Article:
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Tag Archives: wine and health

Ask the WC 2: Health, food pairings, weddings

Because the customers always write, and the Wine Curmudgeon has answers every month or so.  Ask a wine-related question by clicking here.

Dear Wine Curmudgeon:
Why do doctors say red wine is more heart healthy than white wines? I have acid reflux and whites, roses, and light bodied red wines seem easier on me than heavy red wines. I want to drink heart healthy if possible.
Aging as well as I can in Texas

Dear Aging: 
Red wine has more resveratrol, which comes from grape skins, than whites, and roses. Which makes sense, since the skins are used in making red wine more than they are in rose and white. Doctors think resveratrol helps prevent blood vessel damage, cuts bad cholesterol, and can even help with blood clots. Having said that, wine and health remains a controversial subject, and some physicians figure the bad things about wine outweigh the good. I don’t, and I firmly believe in a heart-healthy lifestyle – wine in moderation, walking the dogs, and lots of fiber.

Dear Cranky Wine Guy:
You offer wine and food pairing suggestions with your reviews, but also write that we should drink what we want and not worry about stuff like that. What am I supposed to think?
Confused reader in the Midwest

Dear Confused:
That contradiction has always bothered me; the last thing I want to do is scare people away with food pairing rules. On the other hand, to paraphrase Paula Lambert, one of the world’s great artisan cheesemakers, there is a relationship between the two. She says to look for wine that makes the food taste better and for food that makes the wine taste better. Most pairing suggestions will get you close, and you’ll often be surprised by how much better each tastes. Though, if you want big red wine with crab cakes, who am I to stop you?

Dear Wine Curmudgeon:
My daughter is getting married next year, and we’ve already had problems finding wine for the reception. It’s expensive, I don’t understand the process, and I’m afraid we’ll get wine that no one likes. Can you help?
Perplexed future mother-in-law

Dear Perplexed:
The WC gets that question all the time, which is why I wrote a wine for your wedding post covering caterers, hotels, pricing, and suggestions about what to serve. In general, It’s your wedding — pick the wine you want and can afford, and don’t worry about what people think. Anyone who goes to a wedding and complains about the wine probably shouldn’t have been invited.

Winebits 272: Randall Grahm, alcohol ads, wine and health

Is the world upside down? The Wine Spectator’s James Laube writes a mostly favorable profile of Bonny Doon’s irrepressible Randall Grahm. Why is this so odd? For one thing, Grahm has never had any use for the Winestream Media, scores, the kinds of wines it likes, and how the system works. For another, he once wrote of Laube: “I’d rather have a frontal lobotomy than a Laube in front of me.” Laube mostly let bygones be bygones: “The latest wines are striking for their structure and individuality. …” Though, in true Winestream Media fashion, only one of the four wines reviewed in the piece scored higher than a 90. Which, given my experience with Grahm’s wines, once again emphasizes how useless scores are.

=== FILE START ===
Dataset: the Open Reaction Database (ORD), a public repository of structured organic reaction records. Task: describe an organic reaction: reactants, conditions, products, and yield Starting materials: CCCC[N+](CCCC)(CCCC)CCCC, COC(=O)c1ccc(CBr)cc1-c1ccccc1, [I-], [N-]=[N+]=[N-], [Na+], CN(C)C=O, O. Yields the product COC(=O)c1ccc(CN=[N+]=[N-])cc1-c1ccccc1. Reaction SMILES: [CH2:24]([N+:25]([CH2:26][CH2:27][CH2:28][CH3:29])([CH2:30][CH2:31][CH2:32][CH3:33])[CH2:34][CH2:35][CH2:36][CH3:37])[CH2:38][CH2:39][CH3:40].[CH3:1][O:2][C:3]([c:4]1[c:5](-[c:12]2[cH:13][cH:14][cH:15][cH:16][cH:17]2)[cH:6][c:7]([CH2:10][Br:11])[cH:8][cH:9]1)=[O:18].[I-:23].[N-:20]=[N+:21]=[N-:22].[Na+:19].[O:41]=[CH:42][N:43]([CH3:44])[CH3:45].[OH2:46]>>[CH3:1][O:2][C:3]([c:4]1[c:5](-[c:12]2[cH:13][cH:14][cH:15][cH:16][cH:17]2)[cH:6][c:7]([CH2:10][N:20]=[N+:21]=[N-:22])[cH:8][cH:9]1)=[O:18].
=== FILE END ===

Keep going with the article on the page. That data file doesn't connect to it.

Ban ‘em all! A British doctors’ group wants to phase out all alcohol advertising as part of its latest campaign to tackle the country’s drinking problem. The Alcohol Health Alliance says children need to be protected from booze ads; hence its plan to restrict them to newspapers and magazines with an adult readership. Eventually, all ads and sponsorships for alcohol products would be banned. This is an amazing proposal from the country that gave the world civil liberties in the Magna Carta, and raises all sorts of constitutional questions. I wonder: What would Horace Rumpole, whose love of cheap wine was surpassed only by his respect for Magna Carta, ”our ancient rights of freedom,’“ say to the doctors?

One more silly claim: The Wine Curmudgeon would be happier if health claims for wine would be banned, which I’ve done here on the blog. The only reason I’m mentioning this one is that it demonstrates why all of this is so foolish. Red wine, in moderation, can help old farts like the WC make women happy. Does this mean my natural charm isn’t enough?

One more reason why there’s no health news on the blog

The Wine Curmudgeon banned health news from the blog in 2009, after Italian researchers discovered that women who are drunk are easier to seduce. Did the world really need a study to know that?

Since then, I have remained ever vigilant. Wine, for some reason, has attracted the attention of researchers over the past decade in a way that’s hard to understand. Let’s cure cancer or AIDs; why all this fuss about wine?

The latest wine research that will make absolutely in difference in anyone’s life comes from Rhode Island, where a study looked at the effects of red wine and vodka on pigs with high cholesterol. This raises so many questions that I don’t even know where to begin: How do pigs get high cholesterol? They can’t be eating too much fatty bacon or sausage, can they? Why vodka and not gin or bourbon?

The best part of the study? That moderate consumption of red wine and vodka may reduce cardiovascular risk, and that red wine may be more effective than vodka in doing so. I could have told you that, and the only medical degree I have is the one my mother wanted me to get.

So, once again, another reason to ban health news from the blog. We don’t need research to know that drinking wine in moderation is a good thing; Julia Child was saying that 50 years ago.

(And a tip o’ the Curmudgeon’s fedora to The Italian Wine Guy, who sent this item my way and whose sense of irony may be even more developed than mine.)

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